In our first home, we had a huge piece of land. The garden was 50×50 and fenced in. The weeds were not visible from the house and though I became a spaghetti squash pusher, forcing them on all who were unfortunate enough to make my acquaintance — including my mechanic who thanked me but whose smile said, “WTF” — I didn’t get too involved. I ignored the hours our Jack Russell terrier spent prowling around the rows because I didn’t want to know what he was killing that day. And once in awhile, I put my newborn in a sling and harvested some green beans (some, in this instance, is about 26 pounds) while pretending we were in a Pepperidge Farm commercial. It was all very vanilla and hippyish.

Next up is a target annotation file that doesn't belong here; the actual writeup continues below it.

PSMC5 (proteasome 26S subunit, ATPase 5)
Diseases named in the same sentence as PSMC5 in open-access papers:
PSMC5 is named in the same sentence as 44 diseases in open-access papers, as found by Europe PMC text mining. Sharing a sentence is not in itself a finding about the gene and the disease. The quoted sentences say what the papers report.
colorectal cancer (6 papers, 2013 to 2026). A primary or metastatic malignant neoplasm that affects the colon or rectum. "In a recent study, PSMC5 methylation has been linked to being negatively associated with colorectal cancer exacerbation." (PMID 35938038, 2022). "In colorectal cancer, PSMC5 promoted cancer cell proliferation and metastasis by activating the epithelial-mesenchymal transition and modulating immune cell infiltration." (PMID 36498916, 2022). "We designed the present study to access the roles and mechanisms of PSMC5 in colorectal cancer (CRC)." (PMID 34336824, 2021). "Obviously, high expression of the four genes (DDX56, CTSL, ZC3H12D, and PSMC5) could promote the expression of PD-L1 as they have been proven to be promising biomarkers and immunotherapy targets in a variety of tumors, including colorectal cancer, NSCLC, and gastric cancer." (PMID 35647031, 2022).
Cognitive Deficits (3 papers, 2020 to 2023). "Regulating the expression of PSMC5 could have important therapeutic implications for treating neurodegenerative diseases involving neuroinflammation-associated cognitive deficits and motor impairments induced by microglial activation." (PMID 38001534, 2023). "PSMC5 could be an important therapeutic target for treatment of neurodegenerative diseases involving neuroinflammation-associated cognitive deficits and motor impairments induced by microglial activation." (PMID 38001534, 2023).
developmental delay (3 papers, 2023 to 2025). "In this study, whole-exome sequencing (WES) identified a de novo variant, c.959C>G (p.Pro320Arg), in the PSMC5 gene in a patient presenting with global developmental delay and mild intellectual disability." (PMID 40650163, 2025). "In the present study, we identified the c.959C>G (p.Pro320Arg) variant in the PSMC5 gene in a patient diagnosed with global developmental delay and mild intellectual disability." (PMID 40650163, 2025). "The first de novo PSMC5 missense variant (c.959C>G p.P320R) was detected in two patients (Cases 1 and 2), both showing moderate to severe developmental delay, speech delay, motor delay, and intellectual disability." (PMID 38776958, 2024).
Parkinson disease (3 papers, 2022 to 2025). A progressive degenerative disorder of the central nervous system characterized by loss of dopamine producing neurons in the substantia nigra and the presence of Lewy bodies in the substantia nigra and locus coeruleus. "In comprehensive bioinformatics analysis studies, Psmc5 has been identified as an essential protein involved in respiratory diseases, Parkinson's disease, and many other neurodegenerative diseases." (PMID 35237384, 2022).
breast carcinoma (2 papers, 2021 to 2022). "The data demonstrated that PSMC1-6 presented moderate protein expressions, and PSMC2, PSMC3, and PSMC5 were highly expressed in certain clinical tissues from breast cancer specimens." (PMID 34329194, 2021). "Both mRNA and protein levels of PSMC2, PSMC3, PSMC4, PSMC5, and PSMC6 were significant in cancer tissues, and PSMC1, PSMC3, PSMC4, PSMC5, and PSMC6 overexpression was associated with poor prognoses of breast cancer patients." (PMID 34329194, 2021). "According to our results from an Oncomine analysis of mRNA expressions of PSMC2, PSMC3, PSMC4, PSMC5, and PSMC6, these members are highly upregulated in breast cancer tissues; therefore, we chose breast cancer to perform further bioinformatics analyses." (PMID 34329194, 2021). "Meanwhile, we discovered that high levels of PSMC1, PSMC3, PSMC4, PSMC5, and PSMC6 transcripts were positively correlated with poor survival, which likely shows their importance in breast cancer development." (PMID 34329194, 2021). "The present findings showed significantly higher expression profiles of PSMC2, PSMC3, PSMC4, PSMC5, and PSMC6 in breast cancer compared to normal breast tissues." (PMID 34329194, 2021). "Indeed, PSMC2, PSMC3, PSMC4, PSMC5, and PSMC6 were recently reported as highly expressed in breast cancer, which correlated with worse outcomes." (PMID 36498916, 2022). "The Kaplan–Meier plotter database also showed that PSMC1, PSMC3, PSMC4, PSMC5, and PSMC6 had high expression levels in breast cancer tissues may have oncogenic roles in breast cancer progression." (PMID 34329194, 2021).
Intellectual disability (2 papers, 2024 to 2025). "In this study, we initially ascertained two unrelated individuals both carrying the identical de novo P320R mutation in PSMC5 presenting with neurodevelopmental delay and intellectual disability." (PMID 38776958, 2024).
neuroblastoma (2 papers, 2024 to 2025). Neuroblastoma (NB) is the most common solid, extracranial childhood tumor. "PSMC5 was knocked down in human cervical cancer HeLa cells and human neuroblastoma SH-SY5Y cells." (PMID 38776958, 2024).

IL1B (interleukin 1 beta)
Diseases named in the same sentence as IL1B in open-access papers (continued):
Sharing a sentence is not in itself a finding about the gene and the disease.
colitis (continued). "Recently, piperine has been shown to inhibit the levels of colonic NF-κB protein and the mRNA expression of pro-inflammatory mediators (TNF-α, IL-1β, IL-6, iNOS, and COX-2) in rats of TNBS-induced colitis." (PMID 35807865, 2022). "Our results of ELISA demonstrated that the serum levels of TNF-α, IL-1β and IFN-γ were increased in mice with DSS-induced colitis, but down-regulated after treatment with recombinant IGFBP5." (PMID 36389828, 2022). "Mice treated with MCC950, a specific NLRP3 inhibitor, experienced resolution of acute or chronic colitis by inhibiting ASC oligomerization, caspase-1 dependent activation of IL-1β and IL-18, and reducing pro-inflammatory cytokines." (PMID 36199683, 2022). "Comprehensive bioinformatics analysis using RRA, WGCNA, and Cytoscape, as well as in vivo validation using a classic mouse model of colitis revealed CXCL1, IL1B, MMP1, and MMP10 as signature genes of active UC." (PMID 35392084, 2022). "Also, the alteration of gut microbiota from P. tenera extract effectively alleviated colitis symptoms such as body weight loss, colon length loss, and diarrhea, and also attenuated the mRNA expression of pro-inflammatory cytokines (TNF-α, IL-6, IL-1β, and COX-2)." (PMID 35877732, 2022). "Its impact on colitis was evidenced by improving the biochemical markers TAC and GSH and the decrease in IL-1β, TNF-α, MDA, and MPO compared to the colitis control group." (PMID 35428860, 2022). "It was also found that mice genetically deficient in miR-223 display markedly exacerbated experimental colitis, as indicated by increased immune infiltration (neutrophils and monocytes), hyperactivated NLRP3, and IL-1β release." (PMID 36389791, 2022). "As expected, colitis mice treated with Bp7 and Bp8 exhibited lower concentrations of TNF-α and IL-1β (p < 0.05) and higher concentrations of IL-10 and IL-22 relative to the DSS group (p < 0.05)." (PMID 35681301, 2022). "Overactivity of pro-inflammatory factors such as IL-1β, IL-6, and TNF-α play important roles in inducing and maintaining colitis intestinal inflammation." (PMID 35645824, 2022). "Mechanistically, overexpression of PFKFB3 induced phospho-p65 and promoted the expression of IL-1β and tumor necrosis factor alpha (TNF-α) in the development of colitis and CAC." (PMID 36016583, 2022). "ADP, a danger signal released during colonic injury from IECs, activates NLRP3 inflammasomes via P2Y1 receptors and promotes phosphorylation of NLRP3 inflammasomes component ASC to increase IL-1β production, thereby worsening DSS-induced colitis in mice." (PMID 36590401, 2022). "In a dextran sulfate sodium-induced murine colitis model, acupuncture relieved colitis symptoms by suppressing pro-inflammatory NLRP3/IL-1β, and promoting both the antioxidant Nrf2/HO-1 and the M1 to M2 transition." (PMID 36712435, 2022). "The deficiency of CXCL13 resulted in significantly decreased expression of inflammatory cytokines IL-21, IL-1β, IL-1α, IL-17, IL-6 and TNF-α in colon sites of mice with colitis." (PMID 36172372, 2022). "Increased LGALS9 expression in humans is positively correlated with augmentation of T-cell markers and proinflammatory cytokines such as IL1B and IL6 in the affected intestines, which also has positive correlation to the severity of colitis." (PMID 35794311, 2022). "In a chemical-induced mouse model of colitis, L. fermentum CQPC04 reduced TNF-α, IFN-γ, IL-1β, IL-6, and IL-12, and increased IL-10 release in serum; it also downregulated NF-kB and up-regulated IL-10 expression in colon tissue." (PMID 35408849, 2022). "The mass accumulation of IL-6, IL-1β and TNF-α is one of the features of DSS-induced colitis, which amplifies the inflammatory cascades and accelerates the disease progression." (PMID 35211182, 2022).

When we moved to our second home, on a much smaller plot, my husband was sad that he wouldn’t have his massive garden. I’ll admit, I was happy to not have the room to grow spaghetti squash, but I didn’t want to crush his dreams so soon, so I conceded the few bits of grass and hoped he would get bored.

Fifteen years, 13 raised-beds, 11 fruit trees, and a community garden later, he’s yet to get bored and I have yet to see the light at the end of the tunnel. I’ve endured kiwis that are clearly trying to kill me and wrap me up in their vines, Jerusalem artichokes that will be the sole food source for the cockroaches after the nuclear apocalypse, and bronze fennel that’s like that neighbor who seems really nice but you know he definitely has a few bodies buried in the basement.